$ cat > /etc/systemd/system/orcid.service << EOF
      [Service]
      ExecStart=/usr/bin/nodejs /var/www/html/orcid/simple-orcid-auth-node-master/client-app.js
      WorkingDirectory=/var/www/html/orcid/simple-orcid-auth-node-master
      Restart=always
      StandardOutput=syslog
      StandardError=syslog
      SyslogIdentifier=orcid
      User=orcid
      Group=orcid
      Environment=NODE_ENV=production
      [Install] WantedBy=multi-user.target EOF
    • Reload systemd and start the service:

      $ sudo systemctl daemon-reload
      $ sudo systemctl start orcid.service
    • Verify that the service is started:

      $ sudo systemctl status orcid.service
      ● orcid.service
      Loaded: loaded (/etc/systemd/system/orcid.service; disabled; vendor preset: enabled)
      Active: active (running) since Wed 2016-04-27 09:00:16 UTC; 37s ago
      Main PID: 11141 (nodejs)
      Tasks: 5 (limit: 512)
      Memory: 24.1M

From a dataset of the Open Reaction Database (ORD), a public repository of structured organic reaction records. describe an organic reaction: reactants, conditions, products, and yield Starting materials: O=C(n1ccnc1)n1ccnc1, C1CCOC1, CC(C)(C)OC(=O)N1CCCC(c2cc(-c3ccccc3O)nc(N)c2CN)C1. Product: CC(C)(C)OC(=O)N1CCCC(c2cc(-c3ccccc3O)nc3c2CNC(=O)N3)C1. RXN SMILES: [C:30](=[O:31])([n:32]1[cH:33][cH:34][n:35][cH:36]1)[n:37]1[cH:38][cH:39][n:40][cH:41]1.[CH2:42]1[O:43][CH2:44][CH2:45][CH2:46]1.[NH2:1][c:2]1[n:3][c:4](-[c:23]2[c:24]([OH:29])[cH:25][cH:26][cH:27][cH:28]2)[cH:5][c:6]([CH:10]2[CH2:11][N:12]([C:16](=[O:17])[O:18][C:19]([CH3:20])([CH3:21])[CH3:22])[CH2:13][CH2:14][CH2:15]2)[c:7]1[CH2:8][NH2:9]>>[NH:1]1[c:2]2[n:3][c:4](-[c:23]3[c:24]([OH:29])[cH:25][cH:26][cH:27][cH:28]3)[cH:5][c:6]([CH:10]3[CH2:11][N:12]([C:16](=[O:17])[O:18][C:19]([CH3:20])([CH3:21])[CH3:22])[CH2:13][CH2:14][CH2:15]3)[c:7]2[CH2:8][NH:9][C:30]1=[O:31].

CPU: 268ms
      CGroup: /system.slice/orcid.service
         └─11141 /usr/bin/nodejs /var/www/html/orcid/simple-orcid-auth-node-master/client-app.js
      Apr 27 09:00:16 orcid systemd[1]: Started orcid.service. Apr 27 09:00:16 orcid orcid[11141]: server started on 8000
  • Autostart using sysv-init (Ubuntu 14.04.x):

    • Prepare a sysv-init startup script or use mine for convinience:

      $ cd /etc/init.d
      $ wget https://raw.githubusercontent.com/theodotos/arena/master/orcid
      $ chmod +x orcid
      $ update-rc.d orcid enable
      $ update-rc.d orcid defaults

    Now orcid should be able to autostart after a reboot.

Setting up nginx

  • Prepare this configuration:

    $ cat > /etc/nginx/sites-available/orcid << EOF
    server {
        listen 80;     listen [::]:80 ipv6only=on;
        server_name orcid.example.com;
        access_log /var/log/nginx/orcid.access.log;     error_log /var/log/nginx/orcid.error.log;
        location / {         proxy_pass http://localhost:8000/;         proxy_set_header Host \$host;         proxy_set_header X-Forwarded-For \$proxy_add_x_forwarded_for;     } } EOF
  • Enable the orcid site:

    $ cd /etc/nginx/sites-enabled/
    $ sudo ln -s /etc/nginx/sites-available/orcid
  • Uncomment the following line in /etc/nginx/nginx.conf9:

        server_names_hash_bucket_size 64;